Another Lost Generation

The twenty-somethings are in major trouble. Youth unemployment sits at nearly 50% according to 2011 U.S. Census data. That’s correct: almost one out of two youths between the ages of 16-25 can’t find part-time or full-time work. What we are presently witnessing is the slow disenfranchisement of an entire generation. Young people are the real victims of the “jobless recovery” as over 70% of the jobs created since 2010 have gone to job seekers 55 and older.

Now, one might be tempted to hand-wave away youth unemployment numbers based on the assumption that many of those unemployed are currently attending college. This could almost be a sensible excuse if the average cost of a four year education wasn’t nearly $100,000 and average student loan debt wasn’t over $25,000.

What would be even more beneficial for students is if those degrees – for which they are going into tens of thousands of dollars of debt to earn – were actually worth more than the paper that they're printed on. Unfortunately, due to the glut in labor supply, jobs are nowhere in sight for the majority of college graduates. Even for those lucky enough to land a job, odds are the graduate is over-qualified and underpaid. More than a quarter of young adults perform in the service industry, with the average income for the 16-26 age group being $26,000.

The lack of quality jobs for vast swathes of graduates is a major contributor to the rise of a phenomenon known as the post-college unpaid internship – despite their illegality (among for-profits) and questionable ethicality.

College graduates, in order to a get a foot in the door of a rapidly shrinking labor market, are increasingly turning to these “opportunities” that, the majority of the time, only continue to deflate wages and ensure that the paying jobs graduates need to survive are never generated. If an employer can operate on a steady supply of free labor from desperate young people, what is their motivation to create new entry-level positions?

Coupled with the excess of labor, the unpaid internship phenomenon has a significant effect both psychologically and functionally. Youth of today are being conditioned to undervalue themselves and their labor, and are perpetuating the existence of productive (for the firm), un-paying positions that employers are using to exploit an entire class of vulnerable and aspiring workers.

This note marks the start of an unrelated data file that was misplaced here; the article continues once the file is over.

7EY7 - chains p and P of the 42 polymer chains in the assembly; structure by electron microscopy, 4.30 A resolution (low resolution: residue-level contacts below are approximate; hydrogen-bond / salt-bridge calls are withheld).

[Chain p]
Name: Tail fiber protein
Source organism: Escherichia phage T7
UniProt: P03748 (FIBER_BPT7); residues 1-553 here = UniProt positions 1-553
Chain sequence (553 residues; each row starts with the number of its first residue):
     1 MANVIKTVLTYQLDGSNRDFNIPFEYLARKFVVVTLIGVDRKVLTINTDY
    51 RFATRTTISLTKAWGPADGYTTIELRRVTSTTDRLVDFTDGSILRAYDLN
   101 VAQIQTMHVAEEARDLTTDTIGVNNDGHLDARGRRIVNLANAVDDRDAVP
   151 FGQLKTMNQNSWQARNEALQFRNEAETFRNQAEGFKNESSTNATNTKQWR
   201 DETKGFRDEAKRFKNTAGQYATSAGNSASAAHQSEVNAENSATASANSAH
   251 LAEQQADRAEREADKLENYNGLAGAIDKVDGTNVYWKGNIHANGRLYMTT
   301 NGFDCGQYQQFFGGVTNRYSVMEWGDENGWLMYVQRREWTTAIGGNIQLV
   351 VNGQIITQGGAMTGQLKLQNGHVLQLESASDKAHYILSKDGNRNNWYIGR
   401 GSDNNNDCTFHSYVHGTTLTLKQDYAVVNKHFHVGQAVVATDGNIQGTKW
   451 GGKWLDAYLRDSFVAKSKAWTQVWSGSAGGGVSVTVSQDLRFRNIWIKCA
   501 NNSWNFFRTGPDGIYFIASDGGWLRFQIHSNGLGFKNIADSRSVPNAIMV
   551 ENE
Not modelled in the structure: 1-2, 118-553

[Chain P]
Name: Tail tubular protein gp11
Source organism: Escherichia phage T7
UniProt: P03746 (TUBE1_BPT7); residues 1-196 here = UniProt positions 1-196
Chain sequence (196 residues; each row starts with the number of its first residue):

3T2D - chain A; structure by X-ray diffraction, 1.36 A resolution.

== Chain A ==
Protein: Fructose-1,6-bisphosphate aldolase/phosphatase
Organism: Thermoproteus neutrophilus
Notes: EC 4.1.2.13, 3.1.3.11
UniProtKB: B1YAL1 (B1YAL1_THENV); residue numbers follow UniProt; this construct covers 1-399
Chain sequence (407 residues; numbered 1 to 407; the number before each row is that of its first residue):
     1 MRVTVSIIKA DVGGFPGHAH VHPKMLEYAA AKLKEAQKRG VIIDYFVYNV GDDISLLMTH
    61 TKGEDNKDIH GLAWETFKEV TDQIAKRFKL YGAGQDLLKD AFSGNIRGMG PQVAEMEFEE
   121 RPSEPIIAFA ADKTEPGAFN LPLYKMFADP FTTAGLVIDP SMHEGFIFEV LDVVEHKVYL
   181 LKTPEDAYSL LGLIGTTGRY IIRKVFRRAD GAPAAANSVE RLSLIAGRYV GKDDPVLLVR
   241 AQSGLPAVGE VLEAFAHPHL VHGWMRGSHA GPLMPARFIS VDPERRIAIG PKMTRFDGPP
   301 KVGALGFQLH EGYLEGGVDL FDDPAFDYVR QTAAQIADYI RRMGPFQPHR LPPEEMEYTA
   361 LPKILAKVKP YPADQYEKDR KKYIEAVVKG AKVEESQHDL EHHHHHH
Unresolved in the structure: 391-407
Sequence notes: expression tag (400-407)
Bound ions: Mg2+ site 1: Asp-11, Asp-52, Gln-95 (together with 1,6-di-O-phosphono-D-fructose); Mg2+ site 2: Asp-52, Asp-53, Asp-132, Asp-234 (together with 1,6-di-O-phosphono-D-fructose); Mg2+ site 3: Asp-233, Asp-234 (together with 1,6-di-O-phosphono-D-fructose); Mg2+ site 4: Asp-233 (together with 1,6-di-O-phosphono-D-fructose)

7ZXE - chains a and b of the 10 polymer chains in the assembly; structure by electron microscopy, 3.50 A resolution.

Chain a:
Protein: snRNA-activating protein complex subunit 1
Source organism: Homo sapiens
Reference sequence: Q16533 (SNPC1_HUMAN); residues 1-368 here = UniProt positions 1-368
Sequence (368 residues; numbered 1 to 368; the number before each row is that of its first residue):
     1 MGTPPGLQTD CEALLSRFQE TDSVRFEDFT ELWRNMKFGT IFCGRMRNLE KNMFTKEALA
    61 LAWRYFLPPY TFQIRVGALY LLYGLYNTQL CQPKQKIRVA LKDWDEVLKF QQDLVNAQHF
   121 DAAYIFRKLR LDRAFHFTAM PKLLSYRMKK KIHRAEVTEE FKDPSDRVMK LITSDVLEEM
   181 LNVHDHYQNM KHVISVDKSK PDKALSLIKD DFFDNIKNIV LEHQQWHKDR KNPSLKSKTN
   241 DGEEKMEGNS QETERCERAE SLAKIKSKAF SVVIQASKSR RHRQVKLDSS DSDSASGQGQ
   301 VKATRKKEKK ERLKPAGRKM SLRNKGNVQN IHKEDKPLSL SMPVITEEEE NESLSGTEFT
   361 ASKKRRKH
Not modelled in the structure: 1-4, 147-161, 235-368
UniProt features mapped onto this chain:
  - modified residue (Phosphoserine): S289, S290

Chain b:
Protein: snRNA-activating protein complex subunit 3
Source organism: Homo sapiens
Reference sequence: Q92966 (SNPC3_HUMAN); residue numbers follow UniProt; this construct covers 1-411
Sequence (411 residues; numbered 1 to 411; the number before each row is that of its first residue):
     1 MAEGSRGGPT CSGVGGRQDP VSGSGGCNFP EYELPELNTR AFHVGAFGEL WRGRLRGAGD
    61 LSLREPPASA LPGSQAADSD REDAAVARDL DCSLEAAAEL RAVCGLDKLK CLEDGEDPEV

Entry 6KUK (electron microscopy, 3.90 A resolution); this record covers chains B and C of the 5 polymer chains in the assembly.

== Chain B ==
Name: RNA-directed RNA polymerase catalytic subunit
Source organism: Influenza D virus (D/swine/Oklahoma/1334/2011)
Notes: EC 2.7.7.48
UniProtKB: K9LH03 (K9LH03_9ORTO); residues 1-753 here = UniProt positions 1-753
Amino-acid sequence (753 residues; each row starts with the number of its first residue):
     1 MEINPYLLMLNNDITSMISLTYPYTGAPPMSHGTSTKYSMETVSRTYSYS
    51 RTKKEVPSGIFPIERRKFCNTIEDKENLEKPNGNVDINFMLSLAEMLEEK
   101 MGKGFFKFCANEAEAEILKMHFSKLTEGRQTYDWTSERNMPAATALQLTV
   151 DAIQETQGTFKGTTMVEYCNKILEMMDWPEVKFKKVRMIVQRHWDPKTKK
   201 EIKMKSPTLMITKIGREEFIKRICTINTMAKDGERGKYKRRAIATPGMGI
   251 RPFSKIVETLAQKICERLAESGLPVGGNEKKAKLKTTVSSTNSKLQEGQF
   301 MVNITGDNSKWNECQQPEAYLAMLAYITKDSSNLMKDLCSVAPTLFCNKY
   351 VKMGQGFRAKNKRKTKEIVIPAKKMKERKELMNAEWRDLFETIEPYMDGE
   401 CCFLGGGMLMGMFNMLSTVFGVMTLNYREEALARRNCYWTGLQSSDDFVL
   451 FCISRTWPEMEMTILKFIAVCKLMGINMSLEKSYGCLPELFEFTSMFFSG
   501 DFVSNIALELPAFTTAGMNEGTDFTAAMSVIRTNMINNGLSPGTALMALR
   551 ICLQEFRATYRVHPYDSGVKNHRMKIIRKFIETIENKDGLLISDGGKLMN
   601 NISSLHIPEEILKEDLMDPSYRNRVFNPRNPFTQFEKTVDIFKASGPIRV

For the most part, the youth of today are being duped into a system that has spread and persisted over the years into becoming a culturally acceptable, and relatively entrenched, practice. This generation of workers has grown up being peddled the belief that unpaid internships are expected, or even required, in some fields. Likewise, the current generation of employers has come to believe that anyone willing to work for free can and should be claimed as an unpaid intern.

What’s the good news? Not much. The aggregate execution of individually self-interested behavior (taking an unpaid internship) has led to a difficult conundrum for Generation Y. Spreading awareness can only go so far – what’s necessary is aggressive enforcement of labor regulations by the Department of Labor coupled with an entire generation being inspired to demand fair treatment.

Gen Y got a taste of this through Occupy – hopefully, sooner or later, an entire generation of malcontents will come-a-knocking. If society wants us to move on, then they could at least provide us the opportunities that they've taken for granted for so long. If employment with a livable wage and an adequate social safety net is too much “entitlement” to ask for, then maybe we need to quit “asking.”

Despite the hand-waving, pandering propaganda of being “entitled” – one used merely as a justification for screwing over an entire generation – we need to, in the spirit of progressives everywhere, “Beg for nothing, demand everything.”